On November 2, 1965, voters in Moses Lake approve by a landslide the creation of the Port of Moses Lake, for the purpose of taking over the soon-to-be-closed Larson Air Force Base. Proponents of the port district (also known as Grant County Port District No. 10) were aware that Larson Air Force Base, with its long runways and outstanding flight conditions, was scheduled for closure in June 1966. The port district encompasses 380 square miles. The federal General Services Administration will grant the Port the runways and flight facilities and the airport, renamed Grant County Airport, and later, Grant County International Airport will become a busy and important flight-training center for both military and commercial pilots. In 1968, Japan Air Lines will begin training its pilots there. In 1974, the Port will obtain more acreage and develop industrial storage and manufacturing facilities. Economic development will become significant and the Port of Moses Lake Industrial Park will attract major tenants. Japan Air Lines will leave in 2009, but the airport will continue to be an important training facility for The Boeing Co. and for military pilots.
Creating Port of Moses Lake
In 1959, Grant County residents began a drive to create a huge port district that would encompass all of Grant County. That drive hit some roadblocks and stalled. Then, in 1965, another large port district was proposed that would include Moses Lake, Soap Lake, and Ephrata. This idea was spawned by an alarming announcement from the Air Force: Larson Air Force Base, a major employer and economic engine for the entire county, was scheduled for closure in 1966. Before long, however, an Ephrata contingent split off and announced plans for a separate Ephrata Port District in May 1965. Moses Lake port boosters then resolved to create their own district, with the specific goal of taking over the Larson Air Force Base when the military moved out.
The vote to create the Moses Lake Port District took place in late 1965 and passed by a landslide, 1,835 in favor to 201 against. The district then began to organize in preparation for the acquisition of Larson from the General Services Administration, which would be in charge of the disposition of the base. In early 1966, port officials lined up some crucial allies, chiefly, The Boeing Co., which expressed strong interest in using the former Larson runways and facilities to train pilots and flight crews.
"If Larson is acquired by the Moses Lake Port District, the training program will be split between Boeing Field and Larson, with the bulk of the training done at Larson," said Boeing's chief pilot ("Boeing Co.").
This strengthened the port district's argument with the General Services Administration, which subsequently granted the runways and other flight facilities to the Port. That original acquisition was for about 2,400 of the base's total 10,000 acres. On October 6, 1966, the commissioners of the Port of Moses Lake approved a $447,308 budget, which included funds to operate the former air base.
Other portions of the base later became the campus of Big Bend Community College, and some of the base housing was later turned over to the Grant County Housing Authority. On July 1, 1966, the airport was officially renamed the Grant County Airport and the Air Force began turning it over to the Port.
The airfield was officially re-dedicated on October 8, 1966. A crowd of about 3,500 gathered to watch the ceremonies and flight demonstrations.
Col. Clyde Owen in Command
The Port soon made another crucial move: naming Col. Clyde Owen, the base's final commander, as the new port executive manager. He retired from the Air Force upon closure of the base and became the port executive manager on November 1, 1966, serving until his retirement on January 15, 1984.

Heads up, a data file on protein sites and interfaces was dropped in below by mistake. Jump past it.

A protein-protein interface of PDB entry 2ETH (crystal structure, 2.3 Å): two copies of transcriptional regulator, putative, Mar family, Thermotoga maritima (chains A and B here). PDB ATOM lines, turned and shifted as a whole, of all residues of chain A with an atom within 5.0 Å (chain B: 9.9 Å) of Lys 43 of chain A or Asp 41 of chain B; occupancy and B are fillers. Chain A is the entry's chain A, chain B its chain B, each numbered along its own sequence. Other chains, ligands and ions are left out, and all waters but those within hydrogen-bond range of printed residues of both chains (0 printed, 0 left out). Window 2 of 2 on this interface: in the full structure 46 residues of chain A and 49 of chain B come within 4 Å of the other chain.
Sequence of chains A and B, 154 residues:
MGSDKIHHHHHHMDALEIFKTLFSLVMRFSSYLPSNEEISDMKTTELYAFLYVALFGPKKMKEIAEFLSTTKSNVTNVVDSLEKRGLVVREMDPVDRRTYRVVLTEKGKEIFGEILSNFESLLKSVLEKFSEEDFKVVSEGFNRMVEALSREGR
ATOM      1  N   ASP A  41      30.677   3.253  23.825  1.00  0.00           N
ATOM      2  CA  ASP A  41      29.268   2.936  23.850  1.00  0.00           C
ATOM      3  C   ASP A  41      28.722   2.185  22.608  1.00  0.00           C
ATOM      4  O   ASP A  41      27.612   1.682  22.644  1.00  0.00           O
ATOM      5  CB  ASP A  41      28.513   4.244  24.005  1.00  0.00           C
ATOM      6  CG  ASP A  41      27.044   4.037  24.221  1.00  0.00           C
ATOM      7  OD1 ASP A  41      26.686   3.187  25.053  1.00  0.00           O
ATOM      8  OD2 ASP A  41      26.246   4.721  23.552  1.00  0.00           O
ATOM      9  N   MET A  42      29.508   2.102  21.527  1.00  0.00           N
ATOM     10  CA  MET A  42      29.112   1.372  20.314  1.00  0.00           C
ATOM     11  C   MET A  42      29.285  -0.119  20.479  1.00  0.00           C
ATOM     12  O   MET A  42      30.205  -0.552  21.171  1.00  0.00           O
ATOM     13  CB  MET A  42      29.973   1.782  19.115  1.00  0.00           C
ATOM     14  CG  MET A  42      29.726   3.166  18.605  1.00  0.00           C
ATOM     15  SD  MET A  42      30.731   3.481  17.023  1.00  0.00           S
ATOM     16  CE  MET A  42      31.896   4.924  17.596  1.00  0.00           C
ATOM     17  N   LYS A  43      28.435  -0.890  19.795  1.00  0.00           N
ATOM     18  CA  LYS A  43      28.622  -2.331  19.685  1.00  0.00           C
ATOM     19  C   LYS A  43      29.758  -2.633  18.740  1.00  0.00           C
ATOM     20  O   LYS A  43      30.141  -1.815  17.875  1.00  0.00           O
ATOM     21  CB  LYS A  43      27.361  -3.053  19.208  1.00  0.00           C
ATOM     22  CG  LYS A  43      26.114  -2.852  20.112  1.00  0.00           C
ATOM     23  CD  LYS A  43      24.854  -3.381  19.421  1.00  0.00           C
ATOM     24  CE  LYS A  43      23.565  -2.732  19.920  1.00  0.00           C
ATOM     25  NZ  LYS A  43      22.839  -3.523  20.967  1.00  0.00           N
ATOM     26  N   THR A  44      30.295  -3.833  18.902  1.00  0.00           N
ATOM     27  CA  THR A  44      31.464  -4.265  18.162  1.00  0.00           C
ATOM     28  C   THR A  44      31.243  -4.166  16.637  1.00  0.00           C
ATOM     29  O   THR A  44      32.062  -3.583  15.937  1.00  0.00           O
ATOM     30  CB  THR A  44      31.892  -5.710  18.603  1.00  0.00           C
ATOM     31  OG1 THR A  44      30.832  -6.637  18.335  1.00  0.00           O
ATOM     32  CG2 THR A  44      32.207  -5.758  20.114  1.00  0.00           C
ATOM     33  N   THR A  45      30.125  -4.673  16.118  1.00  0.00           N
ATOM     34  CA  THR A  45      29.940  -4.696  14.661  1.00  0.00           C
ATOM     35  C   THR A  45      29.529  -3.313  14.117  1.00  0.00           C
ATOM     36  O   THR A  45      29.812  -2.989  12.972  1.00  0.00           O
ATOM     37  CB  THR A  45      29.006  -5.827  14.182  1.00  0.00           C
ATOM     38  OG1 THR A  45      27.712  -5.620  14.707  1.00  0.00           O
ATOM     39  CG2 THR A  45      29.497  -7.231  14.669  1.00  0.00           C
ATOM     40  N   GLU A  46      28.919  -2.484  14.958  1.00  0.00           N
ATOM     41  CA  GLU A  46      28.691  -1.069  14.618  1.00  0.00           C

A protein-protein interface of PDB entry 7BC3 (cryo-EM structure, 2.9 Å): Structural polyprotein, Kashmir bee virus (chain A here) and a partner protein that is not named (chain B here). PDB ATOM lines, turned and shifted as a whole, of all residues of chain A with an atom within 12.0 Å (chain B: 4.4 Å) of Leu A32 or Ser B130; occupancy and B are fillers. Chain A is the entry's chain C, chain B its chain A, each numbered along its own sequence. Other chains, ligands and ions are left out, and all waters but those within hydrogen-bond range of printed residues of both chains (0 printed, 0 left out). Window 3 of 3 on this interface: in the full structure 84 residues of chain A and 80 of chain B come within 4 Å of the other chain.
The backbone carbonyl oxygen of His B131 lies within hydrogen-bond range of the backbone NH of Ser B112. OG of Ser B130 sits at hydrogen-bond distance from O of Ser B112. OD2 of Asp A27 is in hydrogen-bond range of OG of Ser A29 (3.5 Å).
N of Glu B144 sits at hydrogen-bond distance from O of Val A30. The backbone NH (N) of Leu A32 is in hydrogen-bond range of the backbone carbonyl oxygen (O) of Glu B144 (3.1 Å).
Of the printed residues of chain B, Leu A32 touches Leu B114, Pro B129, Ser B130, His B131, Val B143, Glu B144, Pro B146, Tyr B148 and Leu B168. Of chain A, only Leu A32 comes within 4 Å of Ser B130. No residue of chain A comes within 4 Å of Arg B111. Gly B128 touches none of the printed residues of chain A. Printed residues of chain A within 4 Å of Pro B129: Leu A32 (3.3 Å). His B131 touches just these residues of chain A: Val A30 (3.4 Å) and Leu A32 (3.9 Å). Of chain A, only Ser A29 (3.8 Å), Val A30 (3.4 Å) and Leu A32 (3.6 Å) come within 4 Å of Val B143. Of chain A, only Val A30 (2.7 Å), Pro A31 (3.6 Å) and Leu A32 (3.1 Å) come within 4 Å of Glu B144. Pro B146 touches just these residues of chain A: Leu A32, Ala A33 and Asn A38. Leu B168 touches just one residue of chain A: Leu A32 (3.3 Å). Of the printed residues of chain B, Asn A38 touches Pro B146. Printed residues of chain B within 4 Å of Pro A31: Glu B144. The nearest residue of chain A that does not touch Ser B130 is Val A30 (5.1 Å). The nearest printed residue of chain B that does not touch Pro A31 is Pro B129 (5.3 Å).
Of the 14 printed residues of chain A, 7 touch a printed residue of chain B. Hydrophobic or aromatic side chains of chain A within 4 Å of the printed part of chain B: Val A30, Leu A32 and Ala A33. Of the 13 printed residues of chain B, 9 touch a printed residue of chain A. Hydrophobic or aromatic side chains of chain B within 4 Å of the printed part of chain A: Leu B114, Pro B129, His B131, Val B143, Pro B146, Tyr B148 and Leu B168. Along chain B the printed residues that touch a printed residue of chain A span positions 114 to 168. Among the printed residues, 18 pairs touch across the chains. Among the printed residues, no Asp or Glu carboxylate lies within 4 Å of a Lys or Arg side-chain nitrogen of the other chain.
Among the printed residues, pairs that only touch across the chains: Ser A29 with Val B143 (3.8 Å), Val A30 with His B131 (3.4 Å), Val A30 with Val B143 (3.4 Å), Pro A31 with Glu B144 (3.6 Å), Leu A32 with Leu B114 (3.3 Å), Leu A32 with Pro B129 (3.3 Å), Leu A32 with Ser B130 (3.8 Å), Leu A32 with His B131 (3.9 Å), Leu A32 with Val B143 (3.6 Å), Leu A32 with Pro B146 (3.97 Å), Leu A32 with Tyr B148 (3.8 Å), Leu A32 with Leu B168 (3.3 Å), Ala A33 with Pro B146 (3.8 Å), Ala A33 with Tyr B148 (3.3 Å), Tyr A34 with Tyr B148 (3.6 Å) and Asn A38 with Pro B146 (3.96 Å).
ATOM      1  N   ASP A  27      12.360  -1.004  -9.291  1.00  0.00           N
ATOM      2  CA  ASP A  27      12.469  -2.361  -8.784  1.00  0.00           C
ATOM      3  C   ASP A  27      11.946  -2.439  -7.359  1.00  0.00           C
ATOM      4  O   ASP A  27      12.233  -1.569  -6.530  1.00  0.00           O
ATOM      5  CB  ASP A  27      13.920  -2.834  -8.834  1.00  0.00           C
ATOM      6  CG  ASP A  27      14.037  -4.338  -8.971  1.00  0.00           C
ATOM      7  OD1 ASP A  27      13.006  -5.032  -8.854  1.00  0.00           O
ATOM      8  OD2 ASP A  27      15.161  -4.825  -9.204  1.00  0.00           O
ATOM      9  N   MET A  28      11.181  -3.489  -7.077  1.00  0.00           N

The Port's focus was almost entirely on the airport in those early days, because it had only a small amount of non-flight-related acreage -- and what little it had was not suited for economic development. Yet under Owen's management the airport soon became a thriving operation. By 1968, it had 50,000 takeoffs and landings a year. Almost all of those were training flights for Boeing and for the aviation program at Big Bend Community College. The college program continues to be major user of the airport.
Yet, said Owen in 1968, "we can handle more" ("Airport Now Schoolhouse"). The number of takeoffs and landings would eventually go over 200,000 per year, making the Grant County Airport at one time the third busiest in the state, according to Owen.
An Attractive Training Site
Grant County Airport was attractive as a training site for a number of reasons.
"Primarily, it's because of the uncongested air space," said former port executive manager David Bailey, who succeeded Owen. "We weren't fighting commercial traffic at major metro airports. There was no commercial traffic here whatsoever. And the weather conditions were favorable, much more favorable than the Puget Sound region. We were having around 350 clear days a year. And the length and width of the runways were very favorable" (Bailey).
One runway measures 13,503 feet in length -- more than two and a half miles -- making it one of the longest civilian runways in the U.S. The airport also has four other runways, one of which is 10,000 feet long.
Japan Air Lines at Moses Lake
The airport would soon handle even more training flights. In 1968, Japan Air Lines moved its major training programs to the Grant County Airport, beginning a 40-year presence at the airport. Eventually 10,000 JAL crew members would train at Moses Lake.
Japan Air Lines was attracted to Moses Lake because Japan had no suitable place for training jumbo jets. Also, those jets were primarily 747s made by Boeing, which already had a presence at Moses Lake.
Soon, the sight of giant 747s with rising sun symbols on their tails was an everyday sight in Moses Lake, as pilots practiced touch-and-go landings and flight instrumentation techniques.
The presence of Japan Air Lines had a significant impact on the entire community. For 30 years, the airline hosted one day of scenic flights for every sixth-grader in Moses Lake. Every year, the airline flew Miss Moses Lake to Japan to attend the annual Uesugi Festival, a cultural festival in Yonezawa, Japan, a sister city to Moses Lake. Many hundreds of other Moses Lake residents visited Japan on cultural exchange programs, courtesy of the airline.